From: 8524828hau**At_Symbol_Here**COMCAST.NET
Subject: Re: [DCHAS-L] Any experience with the "Continuous Access Port" for a hood??
Date: June 9, 2012 5:59:28 PM EDT
Reply-To: DCHAS-L <DCHAS-L**At_Symbol_Here**MED.CORNELL.EDU>
Message-ID: <006301cd451b$b1c5b490$0201a8c0**At_Symbol_Here**ZavonHP>

I once observed the unfavorable consequences of using a similar homemade device made of plywood.   The device greatly changed the aerodynamics in the hood, causing formation of vortices/tubulence (because of the high flow rates) instead of the intended front to rear nearly laminar flow.  The investigators were using dispersible radioactive material in the hood.   The turbulence caused the microparticulates to be deposited on their sleeves.  Furthermore, each time the users withdrew their arms, a bolus of swirling air escaped the enclosure.  The result was (a) considerable contamination of lab coat sleeves, (b) deposition of radioactive material on the floor in front of the the hood, and (c) shoe contamination/tracking of the radioactive particulates.  After decontamination, smoke tests by professional industrial hygienists (who were not previously consulted as per policy)_demonstrated the (a) vortices/turbulence in the hood, and (b) the escape of smoke from the hood when the users even partially withdrew their arms.  

David Haugen

From: "Peter Zavon" <pzavon**At_Symbol_Here**ROCHESTER..RR.COM>
Sent: Thursday, June 7, 2012 9:09:06 PM
Subject: [DCHAS-L] Any experience with the "Continuous Access Port" for a hood??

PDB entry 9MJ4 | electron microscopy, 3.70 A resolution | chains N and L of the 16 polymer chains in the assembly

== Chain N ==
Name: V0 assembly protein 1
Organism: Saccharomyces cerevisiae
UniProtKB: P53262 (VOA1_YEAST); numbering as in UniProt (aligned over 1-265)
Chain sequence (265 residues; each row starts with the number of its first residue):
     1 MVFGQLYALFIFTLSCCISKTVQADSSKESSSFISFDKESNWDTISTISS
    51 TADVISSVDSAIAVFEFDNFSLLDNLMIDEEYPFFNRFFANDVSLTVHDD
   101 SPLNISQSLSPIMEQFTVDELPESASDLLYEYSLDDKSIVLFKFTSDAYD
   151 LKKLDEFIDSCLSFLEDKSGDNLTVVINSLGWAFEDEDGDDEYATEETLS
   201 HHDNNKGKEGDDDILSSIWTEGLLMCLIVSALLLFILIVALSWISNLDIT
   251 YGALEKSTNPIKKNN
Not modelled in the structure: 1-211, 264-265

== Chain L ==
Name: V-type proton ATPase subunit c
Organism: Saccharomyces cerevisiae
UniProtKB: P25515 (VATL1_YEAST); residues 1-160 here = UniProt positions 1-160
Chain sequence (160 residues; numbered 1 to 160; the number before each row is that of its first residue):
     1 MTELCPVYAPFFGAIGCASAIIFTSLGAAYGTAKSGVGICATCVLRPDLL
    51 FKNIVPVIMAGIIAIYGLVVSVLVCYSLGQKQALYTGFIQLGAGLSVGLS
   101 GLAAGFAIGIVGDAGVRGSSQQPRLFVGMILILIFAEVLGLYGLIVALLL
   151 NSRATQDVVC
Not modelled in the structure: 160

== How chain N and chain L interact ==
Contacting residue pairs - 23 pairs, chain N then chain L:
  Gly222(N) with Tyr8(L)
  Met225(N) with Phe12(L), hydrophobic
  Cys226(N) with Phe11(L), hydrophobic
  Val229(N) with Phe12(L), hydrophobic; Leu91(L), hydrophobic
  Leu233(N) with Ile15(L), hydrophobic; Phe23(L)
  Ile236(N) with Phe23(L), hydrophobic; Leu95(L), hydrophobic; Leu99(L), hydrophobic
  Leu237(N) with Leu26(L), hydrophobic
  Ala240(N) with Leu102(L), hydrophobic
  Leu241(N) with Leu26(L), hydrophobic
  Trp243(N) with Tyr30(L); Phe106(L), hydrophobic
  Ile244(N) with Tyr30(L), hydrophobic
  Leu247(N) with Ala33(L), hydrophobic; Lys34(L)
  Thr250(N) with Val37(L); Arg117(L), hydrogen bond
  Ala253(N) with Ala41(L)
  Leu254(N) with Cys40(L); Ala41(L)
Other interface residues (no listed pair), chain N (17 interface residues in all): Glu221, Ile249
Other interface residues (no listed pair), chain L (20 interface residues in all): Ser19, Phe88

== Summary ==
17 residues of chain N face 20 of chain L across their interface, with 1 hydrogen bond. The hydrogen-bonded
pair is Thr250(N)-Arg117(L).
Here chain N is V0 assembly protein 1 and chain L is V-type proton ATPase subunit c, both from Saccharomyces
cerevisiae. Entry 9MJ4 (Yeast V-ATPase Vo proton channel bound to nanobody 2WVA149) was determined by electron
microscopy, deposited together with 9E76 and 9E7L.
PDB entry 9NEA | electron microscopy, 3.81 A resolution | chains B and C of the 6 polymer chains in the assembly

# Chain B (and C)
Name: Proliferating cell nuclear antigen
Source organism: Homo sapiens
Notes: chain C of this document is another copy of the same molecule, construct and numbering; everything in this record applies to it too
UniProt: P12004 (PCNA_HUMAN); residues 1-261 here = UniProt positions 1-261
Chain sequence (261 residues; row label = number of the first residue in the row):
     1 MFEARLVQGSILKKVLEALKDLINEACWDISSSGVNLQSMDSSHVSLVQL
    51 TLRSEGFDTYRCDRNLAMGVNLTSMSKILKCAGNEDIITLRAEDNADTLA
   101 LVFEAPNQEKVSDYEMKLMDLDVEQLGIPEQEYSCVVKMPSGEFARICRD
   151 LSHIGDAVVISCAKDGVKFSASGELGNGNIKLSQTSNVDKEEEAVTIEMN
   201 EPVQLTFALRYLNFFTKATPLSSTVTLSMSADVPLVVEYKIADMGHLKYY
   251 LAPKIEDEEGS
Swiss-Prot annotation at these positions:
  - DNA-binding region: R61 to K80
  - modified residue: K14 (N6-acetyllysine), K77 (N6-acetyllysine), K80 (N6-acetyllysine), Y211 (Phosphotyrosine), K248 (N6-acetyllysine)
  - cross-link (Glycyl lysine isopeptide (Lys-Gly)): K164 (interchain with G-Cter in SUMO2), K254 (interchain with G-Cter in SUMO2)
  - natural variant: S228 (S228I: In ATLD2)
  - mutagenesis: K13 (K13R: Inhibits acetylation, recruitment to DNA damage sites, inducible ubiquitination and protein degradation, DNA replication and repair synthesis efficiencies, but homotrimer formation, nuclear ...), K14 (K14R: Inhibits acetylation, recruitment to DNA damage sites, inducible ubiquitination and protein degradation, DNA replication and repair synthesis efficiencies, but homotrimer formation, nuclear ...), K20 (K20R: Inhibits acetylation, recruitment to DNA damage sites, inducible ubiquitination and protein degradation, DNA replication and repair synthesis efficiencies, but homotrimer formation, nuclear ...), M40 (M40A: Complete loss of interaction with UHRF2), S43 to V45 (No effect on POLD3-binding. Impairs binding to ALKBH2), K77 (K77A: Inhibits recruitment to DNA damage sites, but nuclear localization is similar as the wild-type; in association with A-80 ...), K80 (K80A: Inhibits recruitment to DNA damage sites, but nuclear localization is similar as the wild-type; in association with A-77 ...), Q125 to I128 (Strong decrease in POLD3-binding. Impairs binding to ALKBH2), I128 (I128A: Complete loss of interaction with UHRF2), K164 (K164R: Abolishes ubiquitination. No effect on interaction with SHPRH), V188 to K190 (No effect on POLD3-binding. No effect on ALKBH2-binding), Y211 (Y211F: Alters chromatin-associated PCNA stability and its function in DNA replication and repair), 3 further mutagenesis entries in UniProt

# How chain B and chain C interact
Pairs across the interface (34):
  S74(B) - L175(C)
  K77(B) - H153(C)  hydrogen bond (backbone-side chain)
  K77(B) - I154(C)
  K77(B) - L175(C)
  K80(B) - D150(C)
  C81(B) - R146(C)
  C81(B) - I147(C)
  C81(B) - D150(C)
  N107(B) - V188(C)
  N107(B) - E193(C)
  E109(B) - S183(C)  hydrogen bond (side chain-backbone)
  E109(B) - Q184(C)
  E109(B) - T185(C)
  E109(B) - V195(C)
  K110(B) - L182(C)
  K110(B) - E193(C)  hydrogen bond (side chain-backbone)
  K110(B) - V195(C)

Today a colleague asked for my opinion of the fume hood related device described at  This is an insert that roughly converts a standard chemical fume hood to a glove box - but with no glove in, or intended to be in, the gauntlet openings. This reduces the face opening and permits substantial reduction in ventilation volume.
The concept is intriguing and I wanted to ask if there is anyone on this list who has actual experience with this device, and, if so, what that experience might be.
My first thoughts about possible drawbacks were about combustibility (not just flame spread) and susceptibility to puncture or tearing when new or as it ages.  I also wonder about the possibility of accumulation of airborne contaminants in the work volume as a result of the lower ventilation rates this makes.
I would appreciate you insights based on actual experience with this or something similar.

Peter Zavon, CIH
Penfield, NY


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